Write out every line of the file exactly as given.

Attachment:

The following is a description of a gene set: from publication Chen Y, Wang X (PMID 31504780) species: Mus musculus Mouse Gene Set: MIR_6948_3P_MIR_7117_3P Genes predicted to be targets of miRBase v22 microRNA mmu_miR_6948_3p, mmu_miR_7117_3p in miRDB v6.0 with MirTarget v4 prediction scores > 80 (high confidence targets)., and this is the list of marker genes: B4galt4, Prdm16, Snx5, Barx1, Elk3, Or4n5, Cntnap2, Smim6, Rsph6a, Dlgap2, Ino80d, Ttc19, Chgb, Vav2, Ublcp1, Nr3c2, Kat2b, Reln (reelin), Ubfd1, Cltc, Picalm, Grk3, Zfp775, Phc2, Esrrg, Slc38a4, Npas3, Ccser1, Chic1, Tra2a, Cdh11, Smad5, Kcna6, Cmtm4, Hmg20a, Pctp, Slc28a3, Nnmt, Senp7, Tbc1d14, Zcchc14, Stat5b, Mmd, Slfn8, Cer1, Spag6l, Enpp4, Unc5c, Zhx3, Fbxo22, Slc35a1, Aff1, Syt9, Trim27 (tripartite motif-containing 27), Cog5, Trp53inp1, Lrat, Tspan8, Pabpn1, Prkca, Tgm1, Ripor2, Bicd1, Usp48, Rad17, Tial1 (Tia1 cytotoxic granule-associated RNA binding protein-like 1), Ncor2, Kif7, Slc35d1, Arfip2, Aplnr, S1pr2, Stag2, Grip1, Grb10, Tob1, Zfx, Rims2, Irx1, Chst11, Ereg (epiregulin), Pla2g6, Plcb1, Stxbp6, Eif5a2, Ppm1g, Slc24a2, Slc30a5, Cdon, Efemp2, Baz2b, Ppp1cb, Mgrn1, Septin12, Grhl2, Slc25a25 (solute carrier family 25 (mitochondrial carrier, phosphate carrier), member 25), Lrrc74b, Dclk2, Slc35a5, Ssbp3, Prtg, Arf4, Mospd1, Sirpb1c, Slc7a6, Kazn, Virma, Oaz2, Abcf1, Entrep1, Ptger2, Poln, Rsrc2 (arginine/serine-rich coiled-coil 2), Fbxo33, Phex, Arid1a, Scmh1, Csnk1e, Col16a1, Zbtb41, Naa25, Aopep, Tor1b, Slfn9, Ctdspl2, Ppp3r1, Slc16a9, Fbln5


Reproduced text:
The following is a description of a gene set: from publication Chen Y, Wang X (PMID 31504780) species: Mus musculus Mouse Gene Set: MIR_6948_3P_MIR_7117_3P Genes predicted to be targets of miRBase v22 microRNA mmu_miR_6948_3p, mmu_miR_7117_3p in miRDB v6.0 with MirTarget v4 prediction scores > 80 (high confidence targets)., and this is the list of marker genes: B4galt4, Prdm16, Snx5, Barx1, Elk3, Or4n5, Cntnap2, Smim6, Rsph6a, Dlgap2, Ino80d, Ttc19, Chgb, Vav2, Ublcp1, Nr3c2, Kat2b, Reln (reelin), Ubfd1, Cltc, Picalm, Grk3, Zfp775, Phc2, Esrrg, Slc38a4, Npas3, Ccser1, Chic1, Tra2a, Cdh11, Smad5, Kcna6, Cmtm4, Hmg20a, Pctp, Slc28a3, Nnmt, Senp7, Tbc1d14, Zcchc14, Stat5b, Mmd, Slfn8, Cer1, Spag6l, Enpp4, Unc5c, Zhx3, Fbxo22, Slc35a1, Aff1, Syt9, Trim27 (tripartite motif-containing 27), Cog5, Trp53inp1, Lrat, Tspan8, Pabpn1, Prkca, Tgm1, Ripor2, Bicd1, Usp48, Rad17, Tial1 (Tia1 cytotoxic granule-associated RNA binding protein-like 1), Ncor2, Kif7, Slc35d1, Arfip2, Aplnr, S1pr2, Stag2, Grip1, Grb10, Tob1, Zfx, Rims2, Irx1, Chst11, Ereg (epiregulin), Pla2g6, Plcb1, Stxbp6, Eif5a2, Ppm1g, Slc24a2, Slc30a5, Cdon, Efemp2, Baz2b, Ppp1cb, Mgrn1, Septin12, Grhl2, Slc25a25 (solute carrier family 25 (mitochondrial carrier, phosphate carrier), member 25), Lrrc74b, Dclk2, Slc35a5, Ssbp3, Prtg, Arf4, Mospd1, Sirpb1c, Slc7a6, Kazn, Virma, Oaz2, Abcf1, Entrep1, Ptger2, Poln, Rsrc2 (arginine/serine-rich coiled-coil 2), Fbxo33, Phex, Arid1a, Scmh1, Csnk1e, Col16a1, Zbtb41, Naa25, Aopep, Tor1b, Slfn9, Ctdspl2, Ppp3r1, Slc16a9, Fbln5